If you need to record voice-overs on set, here's a guide to show you how to do it.
Sometimes for productions, whether due to time restrictions or talent availability, it may be necessary to record studio-quality voice-overs on location in a less than ideal location. I had to record a voice-over with Lebron James for Nike's "Come Out of Nowhere" commercial and the room we had to work in was a locker room with showers. The flutter echos in there were nasty to say the least, but with a little acoustic treatment, careful room positioning, and mic choice, it ended up sounding phenomenal.
Transforming a location into a recording studio
If you have the luxury of choosing the room where you can record, start with choosing the largest, driest space you can find. Larger rooms tend to have less acoustic problems. With larger distances between walls, the phase of sounds start to come less into play and you have fewer issues with standing waves, comb filtering, and flutter echos. A lot of times, a great way to find a good recording space is to walk around and clap and listen for a place with the no flutter echos or excessive tail. Drop ceilings and carpet are usually a good place to start but the fewer parallel walls the better.
In the case of the Nike Commercial, the locker room had two sections. Both had parallel walls, but one section had carpet and a drop ceiling while the other had tiled walls and floor. Needless to say, it was better to set up in the first section. Production had provided black curtains and stands to hold them to cover all the walls and make it feel a bit less like a bathroom. The locker room also had two doors with a short hall between them which helped seal us off from the outside world well. The downside side to this room was that it was a narrow rectangle with close parallel walls. It sounded a bit boxy and you could hear a tail and slap of the showers only a doorway over.
We needed to tame this and use mic polar patterns to help downplay any acoustic problems. Fortunately the best place for sound was also the best place for the camera that would be shooting some interviews. We set up with James about a third of the way into the room facing longways. Using four layers of sound blankets and squeeze clamps we made a barrier between the interview room and the nasty high frequency tail of the showers.
Working at Bad Racket, a Cleveland Recording Studio, I brought a six of our rock wool filled absorption panels. Placing them behind and on either side of where we were recording and supplemented those with a few additional sound blankets.
One thing that was less than ideal was the air conditioning vent directly above my microphone. We had locations look into getting it shut off, which I would recommend doing so several hours before it’s time to record. In some larger buildings you may shut it off but it may take a couple hours to actually fully come to a rest.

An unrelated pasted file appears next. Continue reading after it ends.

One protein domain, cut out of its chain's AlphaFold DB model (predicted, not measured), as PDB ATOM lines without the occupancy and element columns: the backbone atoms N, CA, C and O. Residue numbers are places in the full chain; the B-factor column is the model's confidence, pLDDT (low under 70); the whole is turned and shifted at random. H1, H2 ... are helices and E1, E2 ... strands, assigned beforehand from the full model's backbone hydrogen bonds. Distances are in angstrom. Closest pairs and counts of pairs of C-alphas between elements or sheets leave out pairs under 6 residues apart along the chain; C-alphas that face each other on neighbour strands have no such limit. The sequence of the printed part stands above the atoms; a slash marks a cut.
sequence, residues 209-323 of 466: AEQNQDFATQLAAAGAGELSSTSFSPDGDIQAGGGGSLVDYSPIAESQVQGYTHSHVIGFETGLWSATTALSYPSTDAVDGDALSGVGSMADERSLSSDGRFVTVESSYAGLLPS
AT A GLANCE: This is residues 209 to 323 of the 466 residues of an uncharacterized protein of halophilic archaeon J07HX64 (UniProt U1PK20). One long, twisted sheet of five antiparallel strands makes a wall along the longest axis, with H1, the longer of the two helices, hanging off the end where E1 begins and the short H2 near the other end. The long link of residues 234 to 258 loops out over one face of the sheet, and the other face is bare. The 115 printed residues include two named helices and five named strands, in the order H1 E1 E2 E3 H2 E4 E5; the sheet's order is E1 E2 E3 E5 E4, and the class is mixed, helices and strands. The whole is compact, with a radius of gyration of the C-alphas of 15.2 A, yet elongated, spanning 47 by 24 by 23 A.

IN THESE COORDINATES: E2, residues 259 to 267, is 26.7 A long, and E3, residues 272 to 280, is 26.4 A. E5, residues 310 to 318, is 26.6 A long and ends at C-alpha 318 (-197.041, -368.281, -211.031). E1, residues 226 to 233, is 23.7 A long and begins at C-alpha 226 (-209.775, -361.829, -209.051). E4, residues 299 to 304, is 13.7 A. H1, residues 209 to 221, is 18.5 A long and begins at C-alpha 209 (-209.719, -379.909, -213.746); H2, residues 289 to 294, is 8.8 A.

For the voiceover recording I used a Sennheiser MKH-50. It has great proximity effect, which makes for a rich and intimate sounding voice-over, as well as smooth highs, and a super cardioid pickup pattern.
This polar pattern helps it reject well. Small diaphragm condenser mics also have exceptional transient response and off-axis coloration, yielding extremely precise sounding recordings. To get that nice proximity effect that makes people sound larger than life, being right up on the mic is essential. I’d recommend about 6” from the capsule. This keeps it full without getting out of control. Every mic has a different sweet spot. Having something to act as a pop filter is also essential. In my case I used a Movo windscreen.
Choosing a recorder
With any location recording where you don’t have the controlled environment, it's important to eliminate any extra noise. Especially if the voice actor is speaking at lower volumes for the lines.
What will also help you is having a recorder with good preamps that have low noise floor. This will allow your recordings to sound the cleanest. I own a Sound Devices 664, which has very clean and transparent mic preamplifiers with extremely low noise, built in limiters, and more. There are other options out there from Zoom, Zaxcom, and Tascam who offer similar options.
Room Tone & Mixing
Though I wasn’t the one who mixed Come Out of Nowhere, let's talk briefly about mixing.
Standard practice is to record room tone on location. Doing so allows post to use tools like iZotope RX to learn the frequency range of the noise in order to reduce it, remove it, or add the sound in if necessary. If the dialogue is captured well on location, then a fairly minimal hand should be needed to mix it. On most dialogue, a subtle low mid range cut can open up the vocal sound, a slight lift above 12k can give it a little air, and a touch or compression to even out the volume of the dialog.
Do you have any tips on recording voice overs on location? Let us know in the comments below.